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Based on OP's question I have to say maybe not necessary but definitely preferred .... Camping for me and my Wife is more than just getting away ... the process is great therapy and well just fun .... prepping, loading, the drive, loading the dogs, seeing there excitement, shopping Amazon for the next item on the camping list, upgrading, adding what you need and taking off what you do not, buying the wrong 5th wheel and selling it and buying another one, seeing a campground for first time, dealing with broke stuff, camping with family, planning meals, which regulator water filter TPMS, tire pressure, tear down, clean up, program GPS and so much more, yes I find it all great therapy and fun. Even deciding to use a water filter. And yes reading the Forum
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Old 08-03-2019, 04:55 PM   #75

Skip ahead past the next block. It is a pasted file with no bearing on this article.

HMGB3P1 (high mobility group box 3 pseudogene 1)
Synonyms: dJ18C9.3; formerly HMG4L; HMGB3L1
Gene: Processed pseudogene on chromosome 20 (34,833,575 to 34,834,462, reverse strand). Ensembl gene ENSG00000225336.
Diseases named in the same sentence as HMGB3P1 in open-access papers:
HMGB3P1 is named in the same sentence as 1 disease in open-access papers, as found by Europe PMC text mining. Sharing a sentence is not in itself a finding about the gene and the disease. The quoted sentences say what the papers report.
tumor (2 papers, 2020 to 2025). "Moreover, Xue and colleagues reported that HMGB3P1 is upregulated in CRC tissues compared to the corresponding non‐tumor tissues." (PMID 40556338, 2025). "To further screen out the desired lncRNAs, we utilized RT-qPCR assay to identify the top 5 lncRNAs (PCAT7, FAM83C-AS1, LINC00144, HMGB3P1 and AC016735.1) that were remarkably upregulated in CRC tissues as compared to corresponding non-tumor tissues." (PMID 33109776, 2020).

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So the consensus is that the US water system is unsafe and shouldn't be trusted? I'm from Canada and it's something most wouldn't even consider. What do you do when your away from home and staying at a hotel. How do you avoid drinking the water? When you go to a restaurant do you avoid having a glass of water?
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Old 08-03-2019, 04:57 PM   #76
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I lived in a place where everything to do with the water system from the municipality was performed really well, except for one thing. The water tested too high with dead organisms, bacteria whatever! They are also considered a carcinogen! All that happened was that the system had not been FLUSHED out of the hydrants. We all got letters from the health dept on this! So again each to his own way, but be aware of the possible problems in the different places we travel to!
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Old 08-03-2019, 05:19 PM   #77
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So why even bother?
and feel the water is safe. By law they have to be. I would just use a inline charcoal filter in those cases to remove odour and taste issues.